In Artificial Intelligence (AI), transparency is increasingly subsumed by “interpretability”. As highlighted in their paper Toward Trustworthy AI Development, the authors note “AI systems are frequently termed “black boxes” due to the perceived difficulty of understanding and anticipating their behavior. This lack of interpretability in AI systems has raised concerns about using AI models in high stakes decision-making contexts where human welfare may be compromised. Having a better understanding of how the internal processes within these systems work can help proactively anticipate points of failure, audit model behavior, and inspire approaches for new systems.” But this lack of understanding actually raises a different objective of transparency other than being able to explain what is going on. It suggests in addition to helping people understand the reasons for doing the processing and the means to achieve those objectives, transparency and interpretability help achieve “verifiability.”  While the authors note there is a problem that is compounded by a lack of consensus on what interpretability means, the goal is to “verify claims about “black box” AI systems that make predictions without explanations or visibility into their inner workings. They go on to suggest that “a model developer or regulator may be more interested in understanding model behavior over the entire input distribution whereas a novice layperson may wish to understand why the model made a particular prediction for their individual case.”  This discussion highlights there are entirely different solutions and goals for each audience and for each objective of transparency.

As these three issues illustrate, If trusted governance is based on accountability by the very organizations who are the stewards of the data, developers of technology and decisionmakers, then more transparency as to their stewardship and decision-making processes would not only be desirable but would be necessary to be both responsible and answerable.   This is demonstrable accountability.

Demonstrable accountability reveals the need for a makeover of transparency, especially given the complexities of technology and data processing, the goals of individual participation and the need for more transparency of data stewardship processes. In short, the means and objectives for each of these three objectives of transparency should be rethought, and the current focus on transparency as providing information just to individuals should be broadened. Individuals may want to know what is going on, but including these descriptions in long complex notices, often drafted with legal obligations in mind, fail to actually deliver on any meaningful objective and are next to impossible to provide any meaningful information in complex data or technology scenarios. If one needs an advanced engineering degree to understand the notice, the average individual will not have a clue.  Transparency should be thought about from an audience and communications objective. This construct was first explored in the IAF’s Effective Data Protection Governance and  leads to three recommendations:

  1. Individual Participation – Individuals have a right and a desire to know about data processing about them.  Individual participation can provide them access to specific choices but does not necessarily do so. Due to the complexity of the different ways data is processed, the different purposes, the different processors and the different technologies that may be involved, the timing, method, content and format is and should depend on the circumstance.  Therefore, communication methods should be approached in entirely different ways if the objective is to inform individuals when it should matter. For example, both Microsoft (see Privacy Dashboard) and Google (see Privacy Controls) have a very consumer focused approach to informing and involving their customers. TELUS has recently provided very informative content in a consumer centric way covering Data Analytics.  The development and delivery of context-based transparency should be required and should not be conflated with consent or other legal notice requirements. The goal is transparency for “explainability.” Organizations could be required to develop these forms of context-based vehicles of explainability without being told how to do it.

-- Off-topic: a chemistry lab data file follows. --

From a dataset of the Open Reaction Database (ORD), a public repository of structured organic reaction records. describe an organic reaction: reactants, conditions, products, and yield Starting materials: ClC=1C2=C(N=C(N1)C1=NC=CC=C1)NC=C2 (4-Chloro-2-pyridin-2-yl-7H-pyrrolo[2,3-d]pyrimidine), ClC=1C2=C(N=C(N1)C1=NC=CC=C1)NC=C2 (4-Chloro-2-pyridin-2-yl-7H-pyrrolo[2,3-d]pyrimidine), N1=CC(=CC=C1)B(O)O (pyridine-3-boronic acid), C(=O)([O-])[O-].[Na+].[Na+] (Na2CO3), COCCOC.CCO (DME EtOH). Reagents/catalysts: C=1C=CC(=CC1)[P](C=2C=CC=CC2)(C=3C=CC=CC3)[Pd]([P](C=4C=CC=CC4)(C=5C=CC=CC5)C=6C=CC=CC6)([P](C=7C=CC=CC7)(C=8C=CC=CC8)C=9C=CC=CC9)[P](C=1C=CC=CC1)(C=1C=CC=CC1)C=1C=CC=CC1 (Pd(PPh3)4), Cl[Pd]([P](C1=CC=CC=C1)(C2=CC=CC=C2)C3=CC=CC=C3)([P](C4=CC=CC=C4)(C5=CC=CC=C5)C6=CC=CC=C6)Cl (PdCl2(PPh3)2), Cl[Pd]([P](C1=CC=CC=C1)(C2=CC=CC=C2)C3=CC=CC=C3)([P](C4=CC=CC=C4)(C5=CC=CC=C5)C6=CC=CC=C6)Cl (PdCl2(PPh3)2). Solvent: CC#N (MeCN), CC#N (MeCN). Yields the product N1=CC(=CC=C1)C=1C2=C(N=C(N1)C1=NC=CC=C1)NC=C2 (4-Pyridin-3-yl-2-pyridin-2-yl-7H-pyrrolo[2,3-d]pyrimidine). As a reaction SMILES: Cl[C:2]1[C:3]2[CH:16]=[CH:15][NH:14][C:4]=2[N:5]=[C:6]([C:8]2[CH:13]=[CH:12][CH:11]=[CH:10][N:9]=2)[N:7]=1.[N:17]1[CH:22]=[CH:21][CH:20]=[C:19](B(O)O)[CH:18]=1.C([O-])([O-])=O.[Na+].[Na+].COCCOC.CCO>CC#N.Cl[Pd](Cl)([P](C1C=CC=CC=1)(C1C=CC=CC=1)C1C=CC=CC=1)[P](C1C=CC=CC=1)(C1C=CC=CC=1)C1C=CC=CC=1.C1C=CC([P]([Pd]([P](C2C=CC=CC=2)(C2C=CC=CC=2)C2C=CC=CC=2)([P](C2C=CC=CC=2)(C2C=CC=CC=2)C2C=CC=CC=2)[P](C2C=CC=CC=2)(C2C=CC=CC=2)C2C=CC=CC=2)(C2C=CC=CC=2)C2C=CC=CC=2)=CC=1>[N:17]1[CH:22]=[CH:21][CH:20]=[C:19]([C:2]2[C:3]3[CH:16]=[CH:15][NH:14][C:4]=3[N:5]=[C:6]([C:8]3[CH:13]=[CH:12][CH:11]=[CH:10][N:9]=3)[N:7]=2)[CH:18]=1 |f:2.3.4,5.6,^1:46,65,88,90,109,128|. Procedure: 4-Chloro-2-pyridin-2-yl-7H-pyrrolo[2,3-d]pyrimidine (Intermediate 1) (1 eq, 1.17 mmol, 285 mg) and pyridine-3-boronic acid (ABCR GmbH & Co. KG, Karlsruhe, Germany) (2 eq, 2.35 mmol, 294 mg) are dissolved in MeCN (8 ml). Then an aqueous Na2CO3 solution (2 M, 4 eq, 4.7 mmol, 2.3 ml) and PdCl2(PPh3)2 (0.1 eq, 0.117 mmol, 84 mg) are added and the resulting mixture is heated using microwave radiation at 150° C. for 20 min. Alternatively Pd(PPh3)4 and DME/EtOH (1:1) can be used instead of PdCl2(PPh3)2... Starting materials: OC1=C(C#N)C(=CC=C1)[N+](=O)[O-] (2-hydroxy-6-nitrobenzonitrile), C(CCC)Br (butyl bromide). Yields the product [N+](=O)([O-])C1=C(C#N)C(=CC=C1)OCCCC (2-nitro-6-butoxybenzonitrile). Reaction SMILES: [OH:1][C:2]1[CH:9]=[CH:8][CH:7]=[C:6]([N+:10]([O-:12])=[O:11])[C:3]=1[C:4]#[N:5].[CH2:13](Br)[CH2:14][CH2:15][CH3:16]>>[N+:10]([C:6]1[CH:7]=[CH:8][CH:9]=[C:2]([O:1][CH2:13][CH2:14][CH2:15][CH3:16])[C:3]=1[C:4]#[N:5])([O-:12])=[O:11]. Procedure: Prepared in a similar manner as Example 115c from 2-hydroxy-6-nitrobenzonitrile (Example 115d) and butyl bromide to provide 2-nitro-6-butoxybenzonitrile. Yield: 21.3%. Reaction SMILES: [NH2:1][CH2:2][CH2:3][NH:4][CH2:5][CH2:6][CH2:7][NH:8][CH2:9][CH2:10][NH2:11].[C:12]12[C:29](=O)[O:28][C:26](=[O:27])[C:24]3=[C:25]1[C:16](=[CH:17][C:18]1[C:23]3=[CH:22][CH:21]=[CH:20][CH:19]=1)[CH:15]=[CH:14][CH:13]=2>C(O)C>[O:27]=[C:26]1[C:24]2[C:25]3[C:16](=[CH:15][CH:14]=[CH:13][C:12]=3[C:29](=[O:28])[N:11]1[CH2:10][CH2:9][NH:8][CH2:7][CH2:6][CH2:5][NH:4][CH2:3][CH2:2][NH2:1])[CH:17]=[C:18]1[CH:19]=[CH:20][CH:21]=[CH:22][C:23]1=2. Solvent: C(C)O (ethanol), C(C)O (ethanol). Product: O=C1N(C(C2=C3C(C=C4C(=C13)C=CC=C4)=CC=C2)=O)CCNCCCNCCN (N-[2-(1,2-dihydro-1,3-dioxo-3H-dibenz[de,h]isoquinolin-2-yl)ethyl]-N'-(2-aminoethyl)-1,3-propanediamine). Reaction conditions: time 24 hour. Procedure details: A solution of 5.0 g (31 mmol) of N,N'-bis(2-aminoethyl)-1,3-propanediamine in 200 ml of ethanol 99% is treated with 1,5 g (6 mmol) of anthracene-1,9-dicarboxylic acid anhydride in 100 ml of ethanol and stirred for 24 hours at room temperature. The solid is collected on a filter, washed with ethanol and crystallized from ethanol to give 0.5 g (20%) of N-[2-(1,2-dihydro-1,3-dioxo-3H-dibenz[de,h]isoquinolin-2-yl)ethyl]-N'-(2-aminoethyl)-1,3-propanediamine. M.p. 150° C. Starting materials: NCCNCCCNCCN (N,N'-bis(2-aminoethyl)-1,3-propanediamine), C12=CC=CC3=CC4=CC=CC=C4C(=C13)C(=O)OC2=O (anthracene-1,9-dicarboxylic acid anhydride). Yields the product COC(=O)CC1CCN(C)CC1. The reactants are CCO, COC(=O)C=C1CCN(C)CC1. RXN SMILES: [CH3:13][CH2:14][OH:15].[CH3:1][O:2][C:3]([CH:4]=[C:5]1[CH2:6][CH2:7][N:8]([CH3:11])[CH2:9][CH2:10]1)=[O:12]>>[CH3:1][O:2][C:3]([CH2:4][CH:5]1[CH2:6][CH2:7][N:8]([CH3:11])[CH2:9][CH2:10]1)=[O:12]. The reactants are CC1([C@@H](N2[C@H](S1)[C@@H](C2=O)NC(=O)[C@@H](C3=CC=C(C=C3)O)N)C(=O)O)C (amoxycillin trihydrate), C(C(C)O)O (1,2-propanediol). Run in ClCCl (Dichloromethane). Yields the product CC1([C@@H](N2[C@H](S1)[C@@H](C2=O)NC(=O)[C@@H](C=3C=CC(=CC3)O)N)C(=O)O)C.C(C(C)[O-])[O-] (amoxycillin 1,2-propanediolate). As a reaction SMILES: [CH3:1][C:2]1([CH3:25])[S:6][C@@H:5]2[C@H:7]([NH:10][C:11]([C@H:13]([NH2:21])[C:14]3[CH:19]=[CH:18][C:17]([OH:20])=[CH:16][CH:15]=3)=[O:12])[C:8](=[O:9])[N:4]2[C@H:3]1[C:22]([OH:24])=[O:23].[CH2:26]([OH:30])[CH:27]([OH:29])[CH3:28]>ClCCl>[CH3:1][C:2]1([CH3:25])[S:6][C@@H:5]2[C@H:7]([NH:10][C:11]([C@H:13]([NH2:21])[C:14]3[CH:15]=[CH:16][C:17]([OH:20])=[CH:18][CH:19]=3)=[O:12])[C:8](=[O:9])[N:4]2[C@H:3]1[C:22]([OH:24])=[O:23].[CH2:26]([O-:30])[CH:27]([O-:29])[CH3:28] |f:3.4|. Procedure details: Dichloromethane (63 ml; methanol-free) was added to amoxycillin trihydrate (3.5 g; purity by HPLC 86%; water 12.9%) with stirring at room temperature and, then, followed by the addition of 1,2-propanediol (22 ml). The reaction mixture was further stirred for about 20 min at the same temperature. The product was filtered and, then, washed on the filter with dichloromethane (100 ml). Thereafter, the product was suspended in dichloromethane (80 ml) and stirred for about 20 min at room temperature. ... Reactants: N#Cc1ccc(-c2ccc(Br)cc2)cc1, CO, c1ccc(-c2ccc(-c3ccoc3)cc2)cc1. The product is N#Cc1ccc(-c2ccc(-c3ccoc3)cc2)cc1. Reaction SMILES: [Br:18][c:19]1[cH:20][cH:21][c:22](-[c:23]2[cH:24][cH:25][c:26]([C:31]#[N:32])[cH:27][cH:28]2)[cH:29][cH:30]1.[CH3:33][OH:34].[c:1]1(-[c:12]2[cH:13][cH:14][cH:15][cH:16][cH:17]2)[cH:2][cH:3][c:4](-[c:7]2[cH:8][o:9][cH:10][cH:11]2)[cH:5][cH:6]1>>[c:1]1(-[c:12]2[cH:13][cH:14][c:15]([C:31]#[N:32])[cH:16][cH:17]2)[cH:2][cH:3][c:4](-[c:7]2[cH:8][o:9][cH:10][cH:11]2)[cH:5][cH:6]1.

2. Privacy Notices – These notices are principally designed to meet a legal objective. They should be drafted as a comprehensive statement for regulators and others interested in the details around processing. They should be accessible to individuals, but individuals are not the targeted audience. They are written by lawyers and are intended for lawyers. The goal is transparency for verifiability (accountability). Organizations could be required to provide these forms of notice, much as they do now, but they should be independent of explainability communications.  
  3. Demonstrable Accountability – Organization should demonstrate transparency to the public, to employees and to the government.  For example, on the organization’s website, an organization may disclose the types of complex advanced data activities in which the organization engages, how data are used to achieve each  beneficial purpose and the types of third parties to which personal data may be transferred in order to achieve each people beneficial purpose;  a description of the governance processes it employs (e.g. policies and procedures) regarding data activities; a  description of its assessment process, including how benefits and risks are determined and assessed; what types of oversight are use, etc. The goal is transparency for verifiable demonstrable accountability. Organizations could be required to provide this type of transparency.

Transparency is a lynch pin for both individual participation and demonstrable accountability.  How it should be applied as part of a goal of trusted data protection needs to be rethought.  These concepts should be considered by policymakers as part of building a foundation for a long-term, workable and adaptable legal framework.

The IAF is committed to an ongoing dialog on the multiple types of effective transparency.

Lynn Goldstein and Peter Cullen